Protein shakes seem like the go-to supplement for fitness fanatics and people looking to lose weight. Protein can help you build muscle and keep you full; research shows that protein can help you lose weight and keep it off. You should aim to consume about 0.54 to 0.68 grams of protein per pound of bodyweight a day for weight loss, so about 86.4 to 108.8 grams for a 160-pound woman.
Drinking the right kind of protein shake can help you meet your goals, but if you're not careful, it could totally derail your progress. We talked to dietitians, who explained just how to add protein shakes to your diet to actually lose weight.
How to Pick the Right Protein Powder
With so many protein powders on the market, it may seem overwhelming to choose the right one to meet your goals. Some contain tons of added sugars, artificial sweeteners, or other sketchy fillers. Dietitian Jillian Kubala, MS, RD, told POPSUGAR to pay attention to the ingredients and nutrition information when picking a protein powder.
"Look for protein powders with no sugar added or ones that are sweetened with stevia," she said. "Avoid protein powders with artificial flavors, colorings, and preservatives. Pea protein, whey protein, collagen peptides, brown rice protein, and hemp protein are all excellent choices. The fewer the ingredients, the better."
When to Drink Your Protein Powder
For people looking to put on muscle and not necessarily lose weight, it might make sense to drink a protein shake after a workout in addition to your other meals throughout the day to get in those extra calories and grams of protein. For people looking to strictly lose weight, the timing may be a little different.
"If you tend to opt for things like chips or cookies, maybe a protein shake is a better and easier option that actually provides some nutrients to your diet, rather than empty calories," dietitian Natalie Rizzo, MS, RD, told POPSUGAR. If protein powders are replacing an unhealthy snack, then they could help boost your weight-loss efforts; Jillian said they can keep your hunger levels in check and keep you on track.
However, eating in a calorie deficit is still important for weight loss. If you are drinking a protein shake after every workout but still eating meals and snacks as you normally would, you could be ingesting a couple hundred extra calories a day, which could stall your progress. Just be mindful that your protein shakes are still fitting into your allotted calories for the day, a number that should be decided with help from your doctor or dietitian.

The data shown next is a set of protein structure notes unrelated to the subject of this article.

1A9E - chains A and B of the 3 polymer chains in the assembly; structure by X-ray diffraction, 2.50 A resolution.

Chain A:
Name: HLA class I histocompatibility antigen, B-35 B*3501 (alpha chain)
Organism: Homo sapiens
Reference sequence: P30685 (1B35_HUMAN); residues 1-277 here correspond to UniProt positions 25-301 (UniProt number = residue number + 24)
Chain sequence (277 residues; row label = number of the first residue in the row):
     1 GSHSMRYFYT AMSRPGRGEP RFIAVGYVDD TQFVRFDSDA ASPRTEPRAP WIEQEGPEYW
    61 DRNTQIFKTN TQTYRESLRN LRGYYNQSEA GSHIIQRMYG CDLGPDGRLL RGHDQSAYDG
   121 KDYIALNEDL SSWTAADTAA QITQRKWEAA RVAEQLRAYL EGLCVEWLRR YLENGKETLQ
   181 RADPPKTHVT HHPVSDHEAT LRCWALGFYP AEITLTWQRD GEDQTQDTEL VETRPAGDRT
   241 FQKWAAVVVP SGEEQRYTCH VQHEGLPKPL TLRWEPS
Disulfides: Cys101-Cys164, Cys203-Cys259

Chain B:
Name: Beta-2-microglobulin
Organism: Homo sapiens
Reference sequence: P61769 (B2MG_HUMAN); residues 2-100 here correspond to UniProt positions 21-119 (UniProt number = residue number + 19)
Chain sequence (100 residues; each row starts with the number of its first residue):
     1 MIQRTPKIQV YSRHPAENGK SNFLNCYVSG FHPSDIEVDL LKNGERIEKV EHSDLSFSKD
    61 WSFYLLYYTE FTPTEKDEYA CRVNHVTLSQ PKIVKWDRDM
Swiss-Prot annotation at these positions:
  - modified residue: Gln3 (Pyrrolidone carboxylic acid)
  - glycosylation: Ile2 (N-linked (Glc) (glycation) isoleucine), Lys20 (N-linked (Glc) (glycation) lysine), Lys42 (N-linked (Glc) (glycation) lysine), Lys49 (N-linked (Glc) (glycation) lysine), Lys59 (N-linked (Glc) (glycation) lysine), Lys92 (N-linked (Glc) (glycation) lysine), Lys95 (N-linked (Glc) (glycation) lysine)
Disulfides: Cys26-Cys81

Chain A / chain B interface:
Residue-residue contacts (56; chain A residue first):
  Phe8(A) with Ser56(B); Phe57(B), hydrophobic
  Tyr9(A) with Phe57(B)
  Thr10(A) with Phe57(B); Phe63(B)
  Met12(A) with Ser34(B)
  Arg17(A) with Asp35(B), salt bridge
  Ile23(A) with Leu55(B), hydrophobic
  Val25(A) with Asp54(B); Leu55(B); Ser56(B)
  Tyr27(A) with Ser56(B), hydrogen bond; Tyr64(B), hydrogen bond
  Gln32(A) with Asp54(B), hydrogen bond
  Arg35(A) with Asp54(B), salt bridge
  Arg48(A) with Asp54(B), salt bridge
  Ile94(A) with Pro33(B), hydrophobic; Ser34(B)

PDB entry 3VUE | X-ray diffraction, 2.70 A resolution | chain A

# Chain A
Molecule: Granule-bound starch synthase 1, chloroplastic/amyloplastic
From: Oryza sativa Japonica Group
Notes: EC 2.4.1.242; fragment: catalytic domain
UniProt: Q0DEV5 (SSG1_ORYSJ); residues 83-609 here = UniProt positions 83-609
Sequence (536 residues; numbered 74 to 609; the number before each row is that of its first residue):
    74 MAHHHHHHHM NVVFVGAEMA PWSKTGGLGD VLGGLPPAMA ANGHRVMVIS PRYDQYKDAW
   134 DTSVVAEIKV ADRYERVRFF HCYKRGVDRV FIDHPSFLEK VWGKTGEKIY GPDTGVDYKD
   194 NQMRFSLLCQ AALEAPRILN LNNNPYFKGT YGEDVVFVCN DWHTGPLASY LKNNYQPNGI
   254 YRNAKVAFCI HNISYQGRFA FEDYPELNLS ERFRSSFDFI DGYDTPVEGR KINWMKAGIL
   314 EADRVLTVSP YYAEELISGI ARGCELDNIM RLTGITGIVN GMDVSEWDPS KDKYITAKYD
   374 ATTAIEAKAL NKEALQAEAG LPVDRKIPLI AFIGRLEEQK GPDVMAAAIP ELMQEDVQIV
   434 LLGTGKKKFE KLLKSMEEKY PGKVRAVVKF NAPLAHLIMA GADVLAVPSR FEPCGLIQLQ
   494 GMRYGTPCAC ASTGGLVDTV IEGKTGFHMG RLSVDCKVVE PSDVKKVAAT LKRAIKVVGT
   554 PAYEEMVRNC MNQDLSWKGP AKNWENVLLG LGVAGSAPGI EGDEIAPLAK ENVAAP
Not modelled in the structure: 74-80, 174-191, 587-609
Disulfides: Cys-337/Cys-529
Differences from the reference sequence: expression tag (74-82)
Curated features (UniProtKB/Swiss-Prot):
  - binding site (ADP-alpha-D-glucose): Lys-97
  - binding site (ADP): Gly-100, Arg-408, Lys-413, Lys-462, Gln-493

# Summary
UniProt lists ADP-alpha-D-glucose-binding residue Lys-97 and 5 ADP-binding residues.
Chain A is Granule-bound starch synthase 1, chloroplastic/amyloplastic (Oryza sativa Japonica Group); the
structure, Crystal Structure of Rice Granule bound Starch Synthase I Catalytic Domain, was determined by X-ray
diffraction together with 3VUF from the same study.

Should You Replace a Meal With a Protein Shake?
The dietitians we spoke to were mixed on this. Although protein powders on their own may not have enough calories and nutrients to fill you up, you can make a meal out of them. Jillian suggested creating a protein shake with additional ingredients, such as fruit and leafy greens, to make it a more complete meal.
"Protein shakes can be a great way to increase protein in your diet, especially when you're short on time," she said. "A great way to use protein powder is to make a quick, filling breakfast shake that you can take on the go." If you typically don't eat breakfast or only grab something small, having a protein shake as a meal replacement might make sense.
For other meals, however, protein shakes don't typically provide enough nutrients.
"I don't advise replacing an entire meal with a protein shake because they sometimes lack the other nutrients that can be found in fruits and vegetables, like vitamins, minerals, and fiber," Natalie said. "Instead, it's better to have them as the protein in your meal, if that makes sense for you. For instance, have a protein shake at breakfast with a side of fruit. For lunch, if you don't have time to grab a sandwich, have a protein shake with a side salad."
What to Add to Your Protein Shake
Not only are protein shakes by themselves with water pretty boring, but they also typically don't provide enough nutrients if you are looking to have one for breakfast or as part of a meal. Jillian recommends blending your protein powder with one cup of frozen berries, one cup of greens (such as kale or spinach), and unsweetened almond milk. Other add-ins could be nut butter, chia seeds, flaxseed, and unsweetened coconut.
If you're looking for protein shake inspiration, check out our gallery of 23 protein-packed smoothies to stay full.